Making the (Upper)Case for Type Education

by Jack Curry. Average Reading Time: almost 3 minutes.

I think it has something to do with the current stage I am at in my life – and the formation of opinions about that stage – that I find that I’m constantly thinking about typography and its role (or the dearth thereof) in design education.

I don’t know that we fully appreciate the impact of the written word anymore; the implications that these words have had over the ages. Writing – more than any war, religion, or leader – has had the largest hand in shaping the modern world. It has been an essential element in human society since time immemorial, and the typographers and printers of ages past, it seems, had a solid grasp on both their craft and its significance in the world. To that end, I feel that to be a good designer, one must possess a solid understanding of the underpinnings of the profession (I think one could say this of any profession); not only that, but a respect for the weight that our work has the potential of carrying.

Those underpinnings include history; you must know where you’ve come from in order to have any idea of where you are going. I see all of these beginning typography classes that concentrate on the anatomy of letterforms, the different classifications of typefaces and then immediately jump into the use of type in design, really before the basics of language and the history of its formation have been explained. Sitting a beginning design student down in front of an empty InDesign document and telling him to compose something typographically is a bit like looking at a newborn child and telling him: “Right, now I want you to go out there today and run a marathon” – neither of them have developed the skills or background necessary for the undertaking.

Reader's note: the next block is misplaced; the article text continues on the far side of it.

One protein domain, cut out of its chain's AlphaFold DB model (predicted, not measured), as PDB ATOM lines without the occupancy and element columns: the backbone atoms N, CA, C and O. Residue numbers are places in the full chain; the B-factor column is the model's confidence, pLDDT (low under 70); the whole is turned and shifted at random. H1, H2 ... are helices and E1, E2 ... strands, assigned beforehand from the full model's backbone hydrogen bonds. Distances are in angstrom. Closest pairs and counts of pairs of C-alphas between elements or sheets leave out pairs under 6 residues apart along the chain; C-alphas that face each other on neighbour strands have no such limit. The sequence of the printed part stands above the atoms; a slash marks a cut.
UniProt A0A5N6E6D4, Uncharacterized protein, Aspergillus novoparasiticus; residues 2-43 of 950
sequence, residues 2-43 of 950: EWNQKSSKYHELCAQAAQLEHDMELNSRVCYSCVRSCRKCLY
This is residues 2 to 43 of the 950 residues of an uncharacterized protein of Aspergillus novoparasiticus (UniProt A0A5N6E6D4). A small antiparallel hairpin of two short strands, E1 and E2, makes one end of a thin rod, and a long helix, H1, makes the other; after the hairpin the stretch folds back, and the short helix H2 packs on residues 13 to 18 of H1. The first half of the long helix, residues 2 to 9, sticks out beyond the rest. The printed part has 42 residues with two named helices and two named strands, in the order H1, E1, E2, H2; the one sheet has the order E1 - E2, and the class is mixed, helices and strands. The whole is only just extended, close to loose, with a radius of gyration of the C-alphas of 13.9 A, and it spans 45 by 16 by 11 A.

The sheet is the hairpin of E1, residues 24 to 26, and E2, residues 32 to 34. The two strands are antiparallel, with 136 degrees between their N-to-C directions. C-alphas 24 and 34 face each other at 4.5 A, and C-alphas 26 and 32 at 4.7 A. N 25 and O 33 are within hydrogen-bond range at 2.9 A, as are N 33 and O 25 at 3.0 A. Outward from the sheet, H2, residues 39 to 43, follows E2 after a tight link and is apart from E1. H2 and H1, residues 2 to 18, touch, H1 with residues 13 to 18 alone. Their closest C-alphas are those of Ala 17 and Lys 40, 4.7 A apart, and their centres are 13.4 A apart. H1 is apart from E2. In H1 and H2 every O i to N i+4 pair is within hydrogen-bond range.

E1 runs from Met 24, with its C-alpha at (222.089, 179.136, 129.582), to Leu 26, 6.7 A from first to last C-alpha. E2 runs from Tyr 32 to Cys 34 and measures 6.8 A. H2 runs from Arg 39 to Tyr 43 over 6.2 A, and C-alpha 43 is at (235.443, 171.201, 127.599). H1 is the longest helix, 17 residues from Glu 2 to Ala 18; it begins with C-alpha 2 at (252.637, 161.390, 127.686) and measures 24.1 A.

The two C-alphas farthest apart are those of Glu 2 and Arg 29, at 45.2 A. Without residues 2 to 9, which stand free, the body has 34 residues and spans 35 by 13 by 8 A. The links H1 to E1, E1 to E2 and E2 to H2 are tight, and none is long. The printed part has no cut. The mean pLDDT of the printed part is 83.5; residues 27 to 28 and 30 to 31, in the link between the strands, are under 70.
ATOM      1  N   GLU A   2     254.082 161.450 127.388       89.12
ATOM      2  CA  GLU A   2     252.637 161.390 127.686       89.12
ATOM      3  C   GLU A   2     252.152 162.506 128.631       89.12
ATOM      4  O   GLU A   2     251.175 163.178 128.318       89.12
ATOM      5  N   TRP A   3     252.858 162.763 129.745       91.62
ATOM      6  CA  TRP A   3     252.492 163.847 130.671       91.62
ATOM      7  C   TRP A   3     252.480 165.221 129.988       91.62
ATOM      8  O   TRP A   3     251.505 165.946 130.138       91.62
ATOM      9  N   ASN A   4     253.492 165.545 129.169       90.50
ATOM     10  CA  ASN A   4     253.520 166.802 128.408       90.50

In thinking about this, I am reminded of a feature on Tony Forster (the Herb Lubalin of the UK, as it were) in Grafik magazine a couple months back, in which his son Dan related a story from when he was a student:

Over the summer months preceding my first college course in graphic design, I had been taking an evening class learning how to use a Mac. Also during this time my dad set several projects for me to complete. I remember being keen and excited at the prospect of trying out my new computer skills on some ‘cool’ design projects.

However, my heart sank on receiving the first brief—to hand-draw a lowercase Helvetica “a” again and again until it was perfect. Initially unenthused at the prospect, I stuck at it and drew countless ‘a’s. Afterwards my dad said: “You’ll never learn anything about the form and proportions of a character just by pressing a key.” I’ll never forget that…

As a designer, we make things for people, and as such we always strive to understand our audience and connect with them on a very basic level. What, then, could be more elemental, more human, than the printed word; the rhythm and cadence of which derive themselves from the markings made by the human hand? There is a reason that different typographic styles have different meanings and effects on people; to understand the foundation of those styles can only be beneficial to us as designers and to the millions of people that view our work.

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